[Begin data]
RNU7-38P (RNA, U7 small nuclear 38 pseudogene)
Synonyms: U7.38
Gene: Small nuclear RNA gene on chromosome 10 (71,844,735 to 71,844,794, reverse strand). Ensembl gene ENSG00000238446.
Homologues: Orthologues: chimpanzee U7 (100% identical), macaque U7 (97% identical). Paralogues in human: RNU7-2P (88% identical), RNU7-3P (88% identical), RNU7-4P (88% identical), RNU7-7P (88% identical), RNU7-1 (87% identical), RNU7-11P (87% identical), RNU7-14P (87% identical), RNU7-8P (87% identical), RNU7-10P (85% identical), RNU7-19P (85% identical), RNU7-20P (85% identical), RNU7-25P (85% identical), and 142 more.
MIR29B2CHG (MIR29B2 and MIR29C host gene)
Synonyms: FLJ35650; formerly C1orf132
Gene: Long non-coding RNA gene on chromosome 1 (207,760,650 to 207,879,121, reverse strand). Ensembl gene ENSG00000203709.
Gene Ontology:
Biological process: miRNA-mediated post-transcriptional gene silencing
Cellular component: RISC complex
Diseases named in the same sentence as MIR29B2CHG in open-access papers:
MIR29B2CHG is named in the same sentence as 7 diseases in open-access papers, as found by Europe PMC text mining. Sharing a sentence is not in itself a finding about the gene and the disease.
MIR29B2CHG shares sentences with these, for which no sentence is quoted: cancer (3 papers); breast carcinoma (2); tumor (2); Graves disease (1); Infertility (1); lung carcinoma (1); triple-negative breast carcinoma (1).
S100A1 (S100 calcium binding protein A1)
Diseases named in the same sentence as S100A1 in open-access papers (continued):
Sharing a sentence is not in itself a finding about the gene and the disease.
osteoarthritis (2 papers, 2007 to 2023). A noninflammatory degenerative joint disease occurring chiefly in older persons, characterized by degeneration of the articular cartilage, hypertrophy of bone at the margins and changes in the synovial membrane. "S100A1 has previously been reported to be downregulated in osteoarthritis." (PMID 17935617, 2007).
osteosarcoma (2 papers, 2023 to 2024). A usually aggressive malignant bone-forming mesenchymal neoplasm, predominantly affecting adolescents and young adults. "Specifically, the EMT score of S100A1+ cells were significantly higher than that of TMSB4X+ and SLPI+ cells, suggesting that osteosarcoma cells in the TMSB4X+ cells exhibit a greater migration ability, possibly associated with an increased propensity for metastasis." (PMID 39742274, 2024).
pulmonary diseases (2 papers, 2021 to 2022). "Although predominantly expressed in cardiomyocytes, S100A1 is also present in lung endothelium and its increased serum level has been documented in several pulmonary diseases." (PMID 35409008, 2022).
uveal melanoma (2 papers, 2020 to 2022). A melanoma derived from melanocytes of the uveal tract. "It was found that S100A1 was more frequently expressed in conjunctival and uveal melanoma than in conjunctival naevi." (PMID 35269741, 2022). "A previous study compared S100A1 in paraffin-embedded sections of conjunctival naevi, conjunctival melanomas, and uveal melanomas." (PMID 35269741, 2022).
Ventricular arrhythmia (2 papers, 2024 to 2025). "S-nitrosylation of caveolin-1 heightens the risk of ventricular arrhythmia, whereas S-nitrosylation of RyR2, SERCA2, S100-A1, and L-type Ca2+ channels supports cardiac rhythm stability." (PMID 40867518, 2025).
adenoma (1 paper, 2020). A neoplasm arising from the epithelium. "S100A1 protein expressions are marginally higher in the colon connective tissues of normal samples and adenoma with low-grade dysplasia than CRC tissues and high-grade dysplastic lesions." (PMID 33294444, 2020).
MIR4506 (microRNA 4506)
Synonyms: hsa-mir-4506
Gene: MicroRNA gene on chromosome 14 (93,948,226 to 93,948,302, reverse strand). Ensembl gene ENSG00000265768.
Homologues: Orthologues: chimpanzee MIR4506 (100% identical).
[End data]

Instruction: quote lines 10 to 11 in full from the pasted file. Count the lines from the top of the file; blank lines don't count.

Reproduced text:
Cellular component: RISC complex
Diseases named in the same sentence as MIR29B2CHG in open-access papers: